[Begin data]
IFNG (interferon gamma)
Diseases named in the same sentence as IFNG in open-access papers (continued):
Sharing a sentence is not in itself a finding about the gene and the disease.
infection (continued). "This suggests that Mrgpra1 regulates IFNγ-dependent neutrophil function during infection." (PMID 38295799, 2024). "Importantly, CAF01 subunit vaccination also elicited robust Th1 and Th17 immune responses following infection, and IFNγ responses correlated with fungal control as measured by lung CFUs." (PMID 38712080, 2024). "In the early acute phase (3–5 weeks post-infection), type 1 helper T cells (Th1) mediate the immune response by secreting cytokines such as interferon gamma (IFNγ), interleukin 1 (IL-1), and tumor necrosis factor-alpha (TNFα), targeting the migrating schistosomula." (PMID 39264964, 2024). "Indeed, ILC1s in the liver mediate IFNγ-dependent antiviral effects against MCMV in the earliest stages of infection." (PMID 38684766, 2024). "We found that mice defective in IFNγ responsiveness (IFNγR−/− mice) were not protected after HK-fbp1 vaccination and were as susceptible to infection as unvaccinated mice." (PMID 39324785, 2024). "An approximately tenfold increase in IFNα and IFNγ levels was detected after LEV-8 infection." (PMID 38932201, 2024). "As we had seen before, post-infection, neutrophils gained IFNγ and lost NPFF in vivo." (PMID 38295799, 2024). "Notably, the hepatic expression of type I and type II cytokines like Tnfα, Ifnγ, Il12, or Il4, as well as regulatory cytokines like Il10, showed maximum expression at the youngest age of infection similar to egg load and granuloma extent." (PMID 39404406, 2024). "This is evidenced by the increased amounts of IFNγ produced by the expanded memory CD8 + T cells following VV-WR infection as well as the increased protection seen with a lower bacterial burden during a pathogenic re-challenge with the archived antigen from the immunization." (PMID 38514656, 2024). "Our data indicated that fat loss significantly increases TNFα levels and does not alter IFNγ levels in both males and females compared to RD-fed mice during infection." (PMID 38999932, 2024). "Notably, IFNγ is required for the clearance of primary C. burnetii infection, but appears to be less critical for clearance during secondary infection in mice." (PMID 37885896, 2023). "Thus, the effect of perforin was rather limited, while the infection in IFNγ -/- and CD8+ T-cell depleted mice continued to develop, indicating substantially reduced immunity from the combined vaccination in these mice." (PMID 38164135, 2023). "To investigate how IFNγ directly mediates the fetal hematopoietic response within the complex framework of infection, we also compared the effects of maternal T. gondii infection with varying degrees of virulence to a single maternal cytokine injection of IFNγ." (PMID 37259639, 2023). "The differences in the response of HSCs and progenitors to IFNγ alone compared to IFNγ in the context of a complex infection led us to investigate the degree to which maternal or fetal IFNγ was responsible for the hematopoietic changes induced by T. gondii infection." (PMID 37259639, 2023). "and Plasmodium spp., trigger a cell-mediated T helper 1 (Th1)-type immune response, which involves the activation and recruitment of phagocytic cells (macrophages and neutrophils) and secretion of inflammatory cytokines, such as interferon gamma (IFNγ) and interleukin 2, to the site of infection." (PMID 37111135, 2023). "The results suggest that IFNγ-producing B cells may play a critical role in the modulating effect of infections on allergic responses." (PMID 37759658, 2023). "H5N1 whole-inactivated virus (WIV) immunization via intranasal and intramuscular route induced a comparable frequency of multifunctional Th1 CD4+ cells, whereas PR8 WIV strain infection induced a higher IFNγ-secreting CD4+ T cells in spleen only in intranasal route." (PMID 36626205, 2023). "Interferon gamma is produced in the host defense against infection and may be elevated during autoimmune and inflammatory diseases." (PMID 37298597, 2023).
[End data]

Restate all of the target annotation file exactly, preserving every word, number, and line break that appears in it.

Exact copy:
IFNG (interferon gamma)
Diseases named in the same sentence as IFNG in open-access papers (continued):
Sharing a sentence is not in itself a finding about the gene and the disease.
infection (continued). "This suggests that Mrgpra1 regulates IFNγ-dependent neutrophil function during infection." (PMID 38295799, 2024). "Importantly, CAF01 subunit vaccination also elicited robust Th1 and Th17 immune responses following infection, and IFNγ responses correlated with fungal control as measured by lung CFUs." (PMID 38712080, 2024). "In the early acute phase (3–5 weeks post-infection), type 1 helper T cells (Th1) mediate the immune response by secreting cytokines such as interferon gamma (IFNγ), interleukin 1 (IL-1), and tumor necrosis factor-alpha (TNFα), targeting the migrating schistosomula." (PMID 39264964, 2024). "Indeed, ILC1s in the liver mediate IFNγ-dependent antiviral effects against MCMV in the earliest stages of infection." (PMID 38684766, 2024). "We found that mice defective in IFNγ responsiveness (IFNγR−/− mice) were not protected after HK-fbp1 vaccination and were as susceptible to infection as unvaccinated mice." (PMID 39324785, 2024). "An approximately tenfold increase in IFNα and IFNγ levels was detected after LEV-8 infection." (PMID 38932201, 2024). "As we had seen before, post-infection, neutrophils gained IFNγ and lost NPFF in vivo." (PMID 38295799, 2024). "Notably, the hepatic expression of type I and type II cytokines like Tnfα, Ifnγ, Il12, or Il4, as well as regulatory cytokines like Il10, showed maximum expression at the youngest age of infection similar to egg load and granuloma extent." (PMID 39404406, 2024). "This is evidenced by the increased amounts of IFNγ produced by the expanded memory CD8 + T cells following VV-WR infection as well as the increased protection seen with a lower bacterial burden during a pathogenic re-challenge with the archived antigen from the immunization." (PMID 38514656, 2024). "Our data indicated that fat loss significantly increases TNFα levels and does not alter IFNγ levels in both males and females compared to RD-fed mice during infection." (PMID 38999932, 2024). "Notably, IFNγ is required for the clearance of primary C. burnetii infection, but appears to be less critical for clearance during secondary infection in mice." (PMID 37885896, 2023). "Thus, the effect of perforin was rather limited, while the infection in IFNγ -/- and CD8+ T-cell depleted mice continued to develop, indicating substantially reduced immunity from the combined vaccination in these mice." (PMID 38164135, 2023). "To investigate how IFNγ directly mediates the fetal hematopoietic response within the complex framework of infection, we also compared the effects of maternal T. gondii infection with varying degrees of virulence to a single maternal cytokine injection of IFNγ." (PMID 37259639, 2023). "The differences in the response of HSCs and progenitors to IFNγ alone compared to IFNγ in the context of a complex infection led us to investigate the degree to which maternal or fetal IFNγ was responsible for the hematopoietic changes induced by T. gondii infection." (PMID 37259639, 2023). "and Plasmodium spp., trigger a cell-mediated T helper 1 (Th1)-type immune response, which involves the activation and recruitment of phagocytic cells (macrophages and neutrophils) and secretion of inflammatory cytokines, such as interferon gamma (IFNγ) and interleukin 2, to the site of infection." (PMID 37111135, 2023). "The results suggest that IFNγ-producing B cells may play a critical role in the modulating effect of infections on allergic responses." (PMID 37759658, 2023). "H5N1 whole-inactivated virus (WIV) immunization via intranasal and intramuscular route induced a comparable frequency of multifunctional Th1 CD4+ cells, whereas PR8 WIV strain infection induced a higher IFNγ-secreting CD4+ T cells in spleen only in intranasal route." (PMID 36626205, 2023). "Interferon gamma is produced in the host defense against infection and may be elevated during autoimmune and inflammatory diseases." (PMID 37298597, 2023).